I understand why one of the tools for an addict to get clean may be to leave the familiar surroundings of what they’re used to. While you can find drugs anywhere, it’s at least an attempt at a new beginning, away from the convenience of knowing where to get everything you “need”. Maybe that’s why I’m so eager to run or to move. To move on from this familiar fifty-year port of call. Go get a fresh start for a new you, and all that jazz. It’s like living in a bubble of history here.
But who am I kidding? Wherever I go, I’m still there. It might be nice to think it wouldn’t follow me to a new state, but there’s no invisible barrier or border that my past would bounce off of, ricocheting back into the dust of where I left it. Like I said, it would be nice.
It’ll keep following me, like an addiction is still there at the rehab of whatever new state the addict moves to. It cries out in his skin and soul to be remembered, to be fulfilled, to get one more taste. My own past at times crawls back up and wants to remind me that I am no good, that I am unworthy.
Of grace, mercy, and forgiveness. All the things I need.
My past crawls up out of the muck and into my head and fires off accusation after accusation, lighting up a firework of synapses in my brain, as I war against it. I respond by firing my own volley back with words full of never-ending truths, fully immutable, and completely unambiguous.
“As far as the east is from the west, so far does he remove our transgressions from us.” – Psalm 103:12
It’s true! It IS true.
I have never needed a pastor to remind me of my sin. My flesh and mind do that all too well. What I have always needed is the reminder that, “yes, you are forgiven to the uttermost.” The distinction of Law and Gospel laid out in an encouraging sermon, or in a passage from scripture, will always find me unconsciously nodding my head at the pronouncement of the law, and fill me with tears as the salve of the gospel is spread over it’s condemning words.
My battles, often now more from within than from without, but not only, still rage, so I do have to regularly remind myself, God has separated me from my sin forever, even the newest ones. I have to remember that the only thing really left of the actual sin, is the residual memory, which is as tainted by sin as my flesh is and like anything sick with sin, attempts to work against me with great persistence, gnawing at all the promises of God.
As much as I want to retire and move for a variety of good reasons, I can’t move far enough from my thoughts, it’s a constant battle as Paul would speak of in Romans. This is why we have these great words given to us by God that stand firm, never relenting, never giving an inch back to the accuser.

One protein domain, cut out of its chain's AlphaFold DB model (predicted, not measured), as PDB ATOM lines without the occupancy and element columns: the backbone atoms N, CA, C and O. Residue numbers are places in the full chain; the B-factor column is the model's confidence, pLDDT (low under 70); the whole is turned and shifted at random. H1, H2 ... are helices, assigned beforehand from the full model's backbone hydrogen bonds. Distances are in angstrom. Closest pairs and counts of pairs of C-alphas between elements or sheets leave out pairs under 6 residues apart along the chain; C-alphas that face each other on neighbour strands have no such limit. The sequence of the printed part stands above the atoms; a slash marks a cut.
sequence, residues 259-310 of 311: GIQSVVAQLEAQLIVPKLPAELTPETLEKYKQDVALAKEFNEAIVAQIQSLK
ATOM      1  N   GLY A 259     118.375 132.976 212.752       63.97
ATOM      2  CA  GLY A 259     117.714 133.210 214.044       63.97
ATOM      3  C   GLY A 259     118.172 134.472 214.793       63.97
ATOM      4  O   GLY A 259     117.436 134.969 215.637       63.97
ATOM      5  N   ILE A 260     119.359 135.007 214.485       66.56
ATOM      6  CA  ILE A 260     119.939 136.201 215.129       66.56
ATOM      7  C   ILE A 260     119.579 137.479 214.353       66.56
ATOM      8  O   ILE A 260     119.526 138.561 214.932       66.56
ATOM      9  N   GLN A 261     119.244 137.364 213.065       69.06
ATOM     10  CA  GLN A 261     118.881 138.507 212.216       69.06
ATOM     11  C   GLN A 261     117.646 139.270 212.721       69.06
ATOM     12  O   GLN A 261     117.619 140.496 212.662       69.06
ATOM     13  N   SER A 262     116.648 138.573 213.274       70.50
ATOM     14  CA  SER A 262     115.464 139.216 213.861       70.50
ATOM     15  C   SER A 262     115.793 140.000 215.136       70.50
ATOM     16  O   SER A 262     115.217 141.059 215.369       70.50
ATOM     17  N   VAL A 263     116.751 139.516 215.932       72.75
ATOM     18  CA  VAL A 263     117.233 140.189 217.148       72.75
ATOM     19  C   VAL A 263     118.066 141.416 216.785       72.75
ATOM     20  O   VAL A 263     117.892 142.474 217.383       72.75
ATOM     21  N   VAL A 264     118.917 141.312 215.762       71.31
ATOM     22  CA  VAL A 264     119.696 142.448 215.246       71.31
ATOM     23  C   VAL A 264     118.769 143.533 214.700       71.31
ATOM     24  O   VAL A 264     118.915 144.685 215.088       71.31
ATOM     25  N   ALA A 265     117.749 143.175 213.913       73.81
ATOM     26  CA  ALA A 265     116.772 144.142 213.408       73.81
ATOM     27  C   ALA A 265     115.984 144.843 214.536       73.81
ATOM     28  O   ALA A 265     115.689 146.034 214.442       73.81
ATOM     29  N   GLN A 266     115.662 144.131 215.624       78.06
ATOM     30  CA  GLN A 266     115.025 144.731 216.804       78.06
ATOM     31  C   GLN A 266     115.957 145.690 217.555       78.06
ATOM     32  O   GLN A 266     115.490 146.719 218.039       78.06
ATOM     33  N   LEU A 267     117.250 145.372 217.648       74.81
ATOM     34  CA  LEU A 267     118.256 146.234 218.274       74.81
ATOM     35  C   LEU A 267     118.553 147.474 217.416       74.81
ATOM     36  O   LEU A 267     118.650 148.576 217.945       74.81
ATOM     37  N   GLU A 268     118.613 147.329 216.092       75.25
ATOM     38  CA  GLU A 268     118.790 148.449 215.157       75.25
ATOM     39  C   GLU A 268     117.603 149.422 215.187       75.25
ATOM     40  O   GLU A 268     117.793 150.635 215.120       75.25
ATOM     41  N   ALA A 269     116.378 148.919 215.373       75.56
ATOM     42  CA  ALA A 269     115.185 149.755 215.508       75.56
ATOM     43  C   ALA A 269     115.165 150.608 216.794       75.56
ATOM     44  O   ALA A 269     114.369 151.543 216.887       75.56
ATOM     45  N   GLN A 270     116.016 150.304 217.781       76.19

We know we are forgiven by Christ’s atonement. As one who is forgiven, we can fight back those accusations with;
“As far as the east is from the west, so far does he remove our transgressions from us.”
“He will again have compassion on us; he will tread our iniquities underfoot. You will cast all our sins into the depths of the sea.” – Micah 7:19
As much as I want it to be as simple, for me it’s not…
The words are true, and I believe they are true, but are they real?
This is my struggle.
Like the first time you hold your newborn, you can hardly believe it’s a real moment. You’re a father now. It’s absolutely true, but even with this little seven pound fragile bundle rocking in your arms, it hardly feels real at first. You might even repeat the words, “I’m a father…” over and over again to yourself, sometimes in shock, sometimes like a question. The reality of it settles in though. Yes, you are a father.
I do that with God’s word sometimes, especially his promises. Trying to find the tangible realness hidden within them.
“My sins are forgiven?”
“My sins ARE forgiven!”
Is it real for me, that’s my true struggle. I know it’s true, but sometimes it doesn’t feel real. As if there’s an exemption on the application, a tag that says, “This word void where Dominick”.
All day long I will remind you that God’s Word is true. All day, everyday, God’s Word is true.
What I need is for it to be real.
Whether I say the exact words or not, this is the essence of any prayer to God in my struggle.
“God, I know you’re Word is true, please make it real…”